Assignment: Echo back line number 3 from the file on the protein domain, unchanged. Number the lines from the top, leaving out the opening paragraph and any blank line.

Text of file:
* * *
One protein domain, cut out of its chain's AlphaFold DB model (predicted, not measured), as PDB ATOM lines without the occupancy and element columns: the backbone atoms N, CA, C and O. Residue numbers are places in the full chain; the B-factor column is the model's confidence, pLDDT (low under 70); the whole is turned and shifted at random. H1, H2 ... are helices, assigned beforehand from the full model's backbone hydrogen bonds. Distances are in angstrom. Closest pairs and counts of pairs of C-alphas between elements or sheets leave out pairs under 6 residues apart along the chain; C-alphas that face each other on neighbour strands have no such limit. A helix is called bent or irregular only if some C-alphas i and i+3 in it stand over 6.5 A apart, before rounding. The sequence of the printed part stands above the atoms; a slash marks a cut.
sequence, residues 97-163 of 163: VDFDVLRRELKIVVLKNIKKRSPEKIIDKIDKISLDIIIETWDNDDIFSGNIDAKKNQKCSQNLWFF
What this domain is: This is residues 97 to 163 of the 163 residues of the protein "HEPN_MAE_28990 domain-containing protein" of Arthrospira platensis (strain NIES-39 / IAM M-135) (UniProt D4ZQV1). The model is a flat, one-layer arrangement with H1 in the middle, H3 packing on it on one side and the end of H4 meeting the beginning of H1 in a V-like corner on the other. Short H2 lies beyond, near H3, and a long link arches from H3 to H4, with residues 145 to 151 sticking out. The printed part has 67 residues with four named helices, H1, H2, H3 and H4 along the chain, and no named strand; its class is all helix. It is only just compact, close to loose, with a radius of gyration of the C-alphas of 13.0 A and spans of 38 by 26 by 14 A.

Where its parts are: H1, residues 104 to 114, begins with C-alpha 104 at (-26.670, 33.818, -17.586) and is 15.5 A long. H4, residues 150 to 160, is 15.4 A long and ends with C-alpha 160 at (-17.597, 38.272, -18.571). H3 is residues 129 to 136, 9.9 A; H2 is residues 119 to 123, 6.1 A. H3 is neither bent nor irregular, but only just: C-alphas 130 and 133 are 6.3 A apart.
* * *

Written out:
Where its parts are: H1, residues 104 to 114, begins with C-alpha 104 at (-26.670, 33.818, -17.586) and is 15.5 A long. H4, residues 150 to 160, is 15.4 A long and ends with C-alpha 160 at (-17.597, 38.272, -18.571). H3 is residues 129 to 136, 9.9 A; H2 is residues 119 to 123, 6.1 A. H3 is neither bent nor irregular, but only just: C-alphas 130 and 133 are 6.3 A apart.